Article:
State Flags
American Bicentennial Series

• First time a sheet 50 had all different stamp designs
• Part of the American Bicentennial Series

Stamp Category: Commemorative
Series: American Bicentennial Series
Value: 13¢ First-class postage rate
First Day of Issue: February 23, 1976
First Day City(s): Washington, DC
Quantity Issued: 8,720,100 (panes of 50)
Printed by: Bureau of Engraving and Printing
Printing Method: Photogravure
Format: Sheet of 50
Perforations: 11

Why the stamp was issued:
    The United States Postal Service celebrated the American Bicentennial with a full pane of the Union’s fifty state flags.

About the stamp design:
    Although the southern state of Alabama was admitted to the Union in 1819, its citizens waited until the Civil War to adopt their first flag. Designed after the Secession Convention, Alabama’s first official flag was known as the “Republic of Alabama” flag.

    During the 1861-65 Civil War, Alabama recognized the Confederate States of America flag as its own. With the Union restored, Alabama authorized a “crimson cross of St. Andrew on a field of white” as its official flag, effective February 16, 1895. Governor William Oates approved the design, which closely mirrors the battle flag of the Army of Northern Virginia. Oates, as well as most of the 120,000 Alabama soldiers, had fought under this banner during the Civil War.

About the printing process:
    Printed by the Bureau of Engraving and Printing on their seven-color Andreotti gravure press (601) which was their work horse for multicolored stamps.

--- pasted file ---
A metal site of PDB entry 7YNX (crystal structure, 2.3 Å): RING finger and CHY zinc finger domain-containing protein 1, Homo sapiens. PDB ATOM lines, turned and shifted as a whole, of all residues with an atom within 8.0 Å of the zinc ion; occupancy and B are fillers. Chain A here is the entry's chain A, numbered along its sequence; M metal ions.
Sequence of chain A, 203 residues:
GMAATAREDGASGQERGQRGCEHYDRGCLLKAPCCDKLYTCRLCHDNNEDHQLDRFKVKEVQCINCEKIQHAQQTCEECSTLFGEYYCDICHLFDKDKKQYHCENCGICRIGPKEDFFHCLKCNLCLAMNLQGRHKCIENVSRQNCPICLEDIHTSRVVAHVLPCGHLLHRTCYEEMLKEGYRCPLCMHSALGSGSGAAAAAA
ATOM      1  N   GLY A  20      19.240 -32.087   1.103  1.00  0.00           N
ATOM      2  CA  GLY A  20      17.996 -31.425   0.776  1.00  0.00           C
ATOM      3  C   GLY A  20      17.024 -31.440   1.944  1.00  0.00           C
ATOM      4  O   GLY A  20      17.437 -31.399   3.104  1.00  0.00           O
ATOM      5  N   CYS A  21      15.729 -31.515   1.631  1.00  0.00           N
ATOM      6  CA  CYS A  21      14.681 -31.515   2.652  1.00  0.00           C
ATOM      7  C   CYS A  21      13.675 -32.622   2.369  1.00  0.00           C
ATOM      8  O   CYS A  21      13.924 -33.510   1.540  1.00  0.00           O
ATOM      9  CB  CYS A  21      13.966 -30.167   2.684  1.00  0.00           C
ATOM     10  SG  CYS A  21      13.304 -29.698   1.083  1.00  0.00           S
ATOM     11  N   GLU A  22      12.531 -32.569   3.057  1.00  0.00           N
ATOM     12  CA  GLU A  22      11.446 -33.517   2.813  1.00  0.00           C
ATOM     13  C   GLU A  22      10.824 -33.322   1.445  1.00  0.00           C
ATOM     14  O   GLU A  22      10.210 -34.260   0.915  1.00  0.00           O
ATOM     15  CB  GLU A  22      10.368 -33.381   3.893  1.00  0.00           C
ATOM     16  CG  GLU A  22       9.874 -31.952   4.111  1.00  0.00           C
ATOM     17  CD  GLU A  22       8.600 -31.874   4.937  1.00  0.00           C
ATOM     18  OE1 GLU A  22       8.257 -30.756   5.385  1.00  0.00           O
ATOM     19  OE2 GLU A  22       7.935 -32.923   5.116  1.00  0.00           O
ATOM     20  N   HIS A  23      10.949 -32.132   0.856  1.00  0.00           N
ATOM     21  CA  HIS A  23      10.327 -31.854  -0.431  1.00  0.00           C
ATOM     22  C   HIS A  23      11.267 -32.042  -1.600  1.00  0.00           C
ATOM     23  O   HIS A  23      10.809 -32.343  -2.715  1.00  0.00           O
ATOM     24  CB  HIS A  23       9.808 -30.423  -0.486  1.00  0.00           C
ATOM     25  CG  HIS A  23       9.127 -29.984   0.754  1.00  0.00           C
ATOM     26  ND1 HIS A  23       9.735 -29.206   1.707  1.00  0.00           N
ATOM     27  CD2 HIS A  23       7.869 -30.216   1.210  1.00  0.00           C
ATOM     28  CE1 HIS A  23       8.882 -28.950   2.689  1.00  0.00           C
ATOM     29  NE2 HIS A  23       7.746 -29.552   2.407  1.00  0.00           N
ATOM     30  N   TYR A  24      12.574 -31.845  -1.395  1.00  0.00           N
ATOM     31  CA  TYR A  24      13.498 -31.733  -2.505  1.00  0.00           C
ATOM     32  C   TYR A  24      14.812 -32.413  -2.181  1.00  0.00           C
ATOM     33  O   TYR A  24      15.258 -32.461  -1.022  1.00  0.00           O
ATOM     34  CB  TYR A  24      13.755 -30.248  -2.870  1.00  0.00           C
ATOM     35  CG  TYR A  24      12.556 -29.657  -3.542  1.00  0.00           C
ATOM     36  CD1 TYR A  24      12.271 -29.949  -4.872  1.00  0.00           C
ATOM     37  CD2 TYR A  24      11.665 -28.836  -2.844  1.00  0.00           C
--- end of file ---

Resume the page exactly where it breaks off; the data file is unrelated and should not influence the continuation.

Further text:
About the American Bicentennial Series:
     In the 1970s, America celebrated its 200th anniversary with hundreds of national events commemorating the heroes and historic events that led to our nation’s independence from Great Britain. The U.S. Postal Service issued 113 commemorative stamps over a six-year period in honor of the U.S. bicentennial, beginning with the American Revolution Bicentennial Commission Emblem stamp (U.S. #1432). As a group, the Bicentennial Series chronicles one of our nation’s most important chapters, and remembers the events and patriots who made the U.S. a world model for liberty.

   Several of the stamps honored colonial life – craftsmen and communication. Other stamps honored important battles including Lexington and Concord, Bunker Hill, and Saratoga. Significant events such as the Boston Tea Party, the meeting of the First Continental Congress, and the Declaration of Independence were featured as well. The stamps also honored many significant people such as George Washington, Sybil Ludington, Salem Poor, and the Marquis de Lafayette.

    Many of the stamps feature classic artwork. For instance, the set of four souvenir sheets picture important events recreated by noted artists such as John Trumbull. The Bicentennial Series also includes an important US postal first – the first 50-stamp se-tenant – featuring all 50 state flags. The format proved to be popular with collectors, and has been repeated many times since.

    The American Bicentennial Series is packed with important US history – it tells the story of our nation’s fight for independence through stamps.

History the stamp represents:
   On December 14, 1819, Alabama was admitted to the Union as the 22nd state.

   As far back as 8,000 years ago, American Indian groups lived in the area that is now Alabama. Much later, Cherokee, Creek, Choctaw, and Chickasaw Indians moved into the region. After white settlers arrived in the area, they referred to these Indians as the “Civilized Tribes,” as they adopted many European customs.